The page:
Congratulations, you’ve done it! You’ve been cutting back, skipping a few mocha lattes every week, bringing your own lunch to work, but it has finally paid off and now you can afford that hot tub that you’ve always wanted. That’s the good news.
The bad is that even if you were able to walk into the spa showroom, plunk down cash, and take advantage of free delivery and installation, you aren’t done paying for your hot tub. The simple fact is a hot tub is an ongoing expense. Finding hard numbers to indicate what those expenses will be is kind of hard, but we can look at where some of the money will go.
The thing most people look at first is the increased use of electricity. This is the most obvious recurring bill for hot tub ownership, but the spa industry has made great strides in reducing that expense. In fact, there are manufacturers who promise that running your hot tub will not increase your electricity bill more than $20/month. If it does they will attach a meter to your hot tub circuit and track your power usage, and pay the difference!
The reason the electrical cost is coming down is because newer spas are much better insulated, so it is cheaper and easier to keep the water hot than to incur the expense of heating the water every time you want to soak. In addition to the insulation in the tub itself, the hot tub cover is very important for holding the heat in the water. Most spa owners find that their covers begin to warp or even crack after two or three years as a result of the hot, moist air over the tub, so you should figure the cost of a new cover every few years.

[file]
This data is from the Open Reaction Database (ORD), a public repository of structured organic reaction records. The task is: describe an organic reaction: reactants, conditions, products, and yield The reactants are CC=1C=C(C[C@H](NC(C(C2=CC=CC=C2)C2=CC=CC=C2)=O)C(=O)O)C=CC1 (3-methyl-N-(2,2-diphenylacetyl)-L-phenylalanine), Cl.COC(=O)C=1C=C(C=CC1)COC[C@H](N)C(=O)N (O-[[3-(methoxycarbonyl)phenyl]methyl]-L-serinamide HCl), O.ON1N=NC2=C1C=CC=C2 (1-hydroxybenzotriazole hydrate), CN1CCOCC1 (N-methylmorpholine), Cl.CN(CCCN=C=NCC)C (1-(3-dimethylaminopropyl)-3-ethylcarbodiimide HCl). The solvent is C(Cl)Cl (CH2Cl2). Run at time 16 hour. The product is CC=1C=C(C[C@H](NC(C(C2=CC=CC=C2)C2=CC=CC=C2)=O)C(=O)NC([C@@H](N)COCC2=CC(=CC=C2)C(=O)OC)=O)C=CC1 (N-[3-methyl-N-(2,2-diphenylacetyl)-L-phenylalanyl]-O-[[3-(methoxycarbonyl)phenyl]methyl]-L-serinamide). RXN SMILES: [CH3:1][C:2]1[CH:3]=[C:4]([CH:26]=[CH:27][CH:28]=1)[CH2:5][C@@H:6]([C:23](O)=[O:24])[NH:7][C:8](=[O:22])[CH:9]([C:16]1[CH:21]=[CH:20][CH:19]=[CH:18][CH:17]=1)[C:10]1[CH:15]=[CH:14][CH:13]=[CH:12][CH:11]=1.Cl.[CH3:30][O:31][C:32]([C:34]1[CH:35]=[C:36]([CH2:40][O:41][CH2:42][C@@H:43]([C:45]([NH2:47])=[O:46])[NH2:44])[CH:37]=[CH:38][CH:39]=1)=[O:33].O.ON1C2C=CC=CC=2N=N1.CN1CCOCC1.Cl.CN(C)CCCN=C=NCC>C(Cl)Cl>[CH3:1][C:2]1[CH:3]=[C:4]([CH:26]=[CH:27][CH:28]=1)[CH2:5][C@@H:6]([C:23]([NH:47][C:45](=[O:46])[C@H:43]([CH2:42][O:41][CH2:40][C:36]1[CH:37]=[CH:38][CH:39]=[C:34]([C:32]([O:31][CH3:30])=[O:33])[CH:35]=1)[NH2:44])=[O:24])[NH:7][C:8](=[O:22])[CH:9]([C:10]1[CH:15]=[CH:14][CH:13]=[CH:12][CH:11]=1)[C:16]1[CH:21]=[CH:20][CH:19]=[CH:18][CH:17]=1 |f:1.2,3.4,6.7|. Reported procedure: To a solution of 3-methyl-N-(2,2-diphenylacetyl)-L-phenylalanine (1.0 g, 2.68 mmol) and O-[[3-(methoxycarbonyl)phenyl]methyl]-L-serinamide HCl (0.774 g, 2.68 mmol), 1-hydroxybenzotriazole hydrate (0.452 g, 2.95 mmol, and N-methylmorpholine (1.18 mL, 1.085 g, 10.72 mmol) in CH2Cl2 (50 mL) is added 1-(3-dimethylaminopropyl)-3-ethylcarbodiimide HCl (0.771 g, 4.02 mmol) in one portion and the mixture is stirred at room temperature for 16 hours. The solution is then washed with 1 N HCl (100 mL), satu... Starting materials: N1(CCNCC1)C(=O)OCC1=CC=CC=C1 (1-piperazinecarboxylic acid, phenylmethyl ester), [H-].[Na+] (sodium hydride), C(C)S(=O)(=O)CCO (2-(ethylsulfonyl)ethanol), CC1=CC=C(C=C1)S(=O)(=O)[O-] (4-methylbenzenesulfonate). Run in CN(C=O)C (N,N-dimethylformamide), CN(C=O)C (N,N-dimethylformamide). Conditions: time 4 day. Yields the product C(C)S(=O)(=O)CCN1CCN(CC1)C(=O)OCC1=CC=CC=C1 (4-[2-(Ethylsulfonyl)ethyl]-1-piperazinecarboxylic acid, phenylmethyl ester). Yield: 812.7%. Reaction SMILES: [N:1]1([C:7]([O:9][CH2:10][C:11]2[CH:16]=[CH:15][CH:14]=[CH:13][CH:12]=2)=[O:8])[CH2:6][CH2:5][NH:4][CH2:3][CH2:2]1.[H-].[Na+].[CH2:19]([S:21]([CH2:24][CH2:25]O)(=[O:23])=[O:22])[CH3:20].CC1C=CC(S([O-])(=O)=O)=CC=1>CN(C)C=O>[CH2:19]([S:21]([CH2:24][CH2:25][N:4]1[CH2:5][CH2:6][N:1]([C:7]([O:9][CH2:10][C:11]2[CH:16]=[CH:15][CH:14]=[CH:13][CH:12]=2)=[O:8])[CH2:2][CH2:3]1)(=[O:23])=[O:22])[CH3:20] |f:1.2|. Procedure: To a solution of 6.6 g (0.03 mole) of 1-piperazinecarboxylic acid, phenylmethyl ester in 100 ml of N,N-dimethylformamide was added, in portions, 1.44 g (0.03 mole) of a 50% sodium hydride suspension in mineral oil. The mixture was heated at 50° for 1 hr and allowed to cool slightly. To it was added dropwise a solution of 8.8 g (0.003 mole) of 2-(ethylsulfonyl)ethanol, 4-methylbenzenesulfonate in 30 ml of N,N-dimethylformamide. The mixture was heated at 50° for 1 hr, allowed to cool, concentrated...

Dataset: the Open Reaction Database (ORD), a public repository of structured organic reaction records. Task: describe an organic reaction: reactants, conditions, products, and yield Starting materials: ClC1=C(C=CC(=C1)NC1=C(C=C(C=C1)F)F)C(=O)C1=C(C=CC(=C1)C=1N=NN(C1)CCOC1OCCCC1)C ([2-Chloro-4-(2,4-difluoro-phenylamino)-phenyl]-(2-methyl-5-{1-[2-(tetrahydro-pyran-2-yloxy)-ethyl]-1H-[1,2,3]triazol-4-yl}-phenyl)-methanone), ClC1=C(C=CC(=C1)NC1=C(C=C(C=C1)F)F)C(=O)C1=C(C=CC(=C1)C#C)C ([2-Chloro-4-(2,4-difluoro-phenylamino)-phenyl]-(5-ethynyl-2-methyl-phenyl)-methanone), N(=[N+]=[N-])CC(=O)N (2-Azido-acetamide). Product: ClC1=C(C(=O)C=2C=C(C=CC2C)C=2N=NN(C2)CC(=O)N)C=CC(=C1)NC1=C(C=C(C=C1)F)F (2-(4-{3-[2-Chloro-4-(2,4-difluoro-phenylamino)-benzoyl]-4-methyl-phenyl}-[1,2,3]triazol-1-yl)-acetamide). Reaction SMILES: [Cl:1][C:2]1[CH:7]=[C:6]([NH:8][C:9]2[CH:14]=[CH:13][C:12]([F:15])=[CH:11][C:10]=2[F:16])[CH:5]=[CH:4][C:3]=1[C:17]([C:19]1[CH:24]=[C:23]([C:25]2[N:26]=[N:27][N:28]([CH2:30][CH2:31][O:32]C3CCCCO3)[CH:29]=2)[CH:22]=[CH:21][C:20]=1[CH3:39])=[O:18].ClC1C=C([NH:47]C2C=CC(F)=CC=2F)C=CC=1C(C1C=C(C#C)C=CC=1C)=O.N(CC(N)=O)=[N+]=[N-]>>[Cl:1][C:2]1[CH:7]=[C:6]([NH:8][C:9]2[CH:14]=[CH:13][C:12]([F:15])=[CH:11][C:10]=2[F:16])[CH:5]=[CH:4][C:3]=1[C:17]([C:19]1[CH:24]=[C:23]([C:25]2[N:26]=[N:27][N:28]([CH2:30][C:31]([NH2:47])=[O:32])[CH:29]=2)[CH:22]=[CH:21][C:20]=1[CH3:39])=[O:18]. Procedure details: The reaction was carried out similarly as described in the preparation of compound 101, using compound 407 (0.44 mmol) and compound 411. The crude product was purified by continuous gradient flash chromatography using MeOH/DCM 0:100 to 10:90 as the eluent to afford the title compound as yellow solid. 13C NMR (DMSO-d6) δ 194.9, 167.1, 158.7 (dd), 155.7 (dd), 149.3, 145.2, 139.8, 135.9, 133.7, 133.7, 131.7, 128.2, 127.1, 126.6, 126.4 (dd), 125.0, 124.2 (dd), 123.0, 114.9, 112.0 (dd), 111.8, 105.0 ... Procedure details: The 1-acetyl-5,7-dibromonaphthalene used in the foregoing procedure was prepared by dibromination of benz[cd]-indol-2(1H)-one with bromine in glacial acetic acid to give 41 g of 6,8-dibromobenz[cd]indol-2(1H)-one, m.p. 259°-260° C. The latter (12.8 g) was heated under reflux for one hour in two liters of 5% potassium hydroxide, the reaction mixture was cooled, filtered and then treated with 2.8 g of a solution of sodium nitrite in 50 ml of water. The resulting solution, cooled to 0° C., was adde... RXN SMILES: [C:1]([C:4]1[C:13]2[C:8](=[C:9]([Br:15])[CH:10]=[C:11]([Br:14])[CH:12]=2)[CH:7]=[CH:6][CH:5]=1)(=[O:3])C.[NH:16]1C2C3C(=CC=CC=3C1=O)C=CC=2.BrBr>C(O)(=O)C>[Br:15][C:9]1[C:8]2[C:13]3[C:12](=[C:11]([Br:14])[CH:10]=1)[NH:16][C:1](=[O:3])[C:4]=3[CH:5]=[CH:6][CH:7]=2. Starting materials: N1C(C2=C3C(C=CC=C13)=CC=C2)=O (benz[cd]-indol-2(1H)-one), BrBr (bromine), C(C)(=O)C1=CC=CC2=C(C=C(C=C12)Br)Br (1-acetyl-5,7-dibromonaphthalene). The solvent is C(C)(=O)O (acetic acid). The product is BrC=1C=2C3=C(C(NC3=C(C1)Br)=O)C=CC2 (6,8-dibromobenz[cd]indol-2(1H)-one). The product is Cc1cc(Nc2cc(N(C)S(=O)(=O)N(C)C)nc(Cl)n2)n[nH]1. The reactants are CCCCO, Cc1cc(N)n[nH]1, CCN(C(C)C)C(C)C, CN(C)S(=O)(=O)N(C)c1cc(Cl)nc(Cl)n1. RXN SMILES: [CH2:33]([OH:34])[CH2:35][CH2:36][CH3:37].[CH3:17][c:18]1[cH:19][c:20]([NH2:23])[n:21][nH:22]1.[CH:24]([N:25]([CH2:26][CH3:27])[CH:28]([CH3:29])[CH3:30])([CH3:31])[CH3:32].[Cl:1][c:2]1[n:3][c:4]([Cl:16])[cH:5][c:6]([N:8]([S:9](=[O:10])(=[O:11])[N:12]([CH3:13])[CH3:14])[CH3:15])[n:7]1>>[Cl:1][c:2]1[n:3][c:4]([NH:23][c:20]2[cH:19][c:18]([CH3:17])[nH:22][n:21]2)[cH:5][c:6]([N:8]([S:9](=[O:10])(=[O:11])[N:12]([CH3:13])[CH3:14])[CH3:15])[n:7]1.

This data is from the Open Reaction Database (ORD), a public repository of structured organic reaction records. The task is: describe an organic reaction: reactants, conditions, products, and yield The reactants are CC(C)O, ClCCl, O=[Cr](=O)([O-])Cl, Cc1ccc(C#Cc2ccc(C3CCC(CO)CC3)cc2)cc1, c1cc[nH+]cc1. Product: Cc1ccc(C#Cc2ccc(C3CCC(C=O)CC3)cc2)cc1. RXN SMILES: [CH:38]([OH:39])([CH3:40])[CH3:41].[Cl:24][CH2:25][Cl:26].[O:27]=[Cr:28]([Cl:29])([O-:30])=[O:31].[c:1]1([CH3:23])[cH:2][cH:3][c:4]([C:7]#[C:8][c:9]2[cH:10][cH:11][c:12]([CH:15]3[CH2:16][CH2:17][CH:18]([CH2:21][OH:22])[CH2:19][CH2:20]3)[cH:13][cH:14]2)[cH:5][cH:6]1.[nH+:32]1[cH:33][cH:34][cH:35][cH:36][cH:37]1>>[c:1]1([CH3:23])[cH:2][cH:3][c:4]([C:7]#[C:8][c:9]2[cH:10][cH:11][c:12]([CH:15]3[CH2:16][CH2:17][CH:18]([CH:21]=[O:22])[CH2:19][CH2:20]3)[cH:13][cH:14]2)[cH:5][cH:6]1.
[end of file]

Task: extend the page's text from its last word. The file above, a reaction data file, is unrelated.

To enjoy the benefits of the insulation keeping your water hot means the water needs to be kept clean, which means keeping your filters clean and keeping track of the water chemistry. Water test kits are not expensive, but they will need to be replaced when the test materials are expended. Whether you prefer test strips or the count-the-drops tests is a personal decision. Strips are generally cheaper and most people find them simple to use, but I find I get better and more accurate results with the liquid tester.
There are a number of water chemistry programs on the market, and the one that is best for you and your tub may not be the same as for your neighbor. The biggest difference between the systems is the basic chemical, usually chlorine or bromine. There are advantages and disadvantages to any system, and it is worth talking to your spa dealer to find what will work for you.
There may be a savings in buying your chemicals in bulk, but this is not a recommended approach when you are starting out. For the first few months of having the spa in your life, it is worthwhile to buy in small batches so that you can find the system which works best. It is also beneficial to be able to talk to the experts at the spa store until you have everything figured out.
Some other small or hidden costs of spa ownership include extra wear and tear on your laundry facilities, and you may want to invest in more towels as well. It is also important to budget so that you can have extra wine on hand. This is because your friends are likely to show up for a soak, and they are not likely to remember to grab a bottle on the way over!
To learn more about bringing a spa into your life in the least expensive way, contact the experts at Black Pine Spa and Billiards today!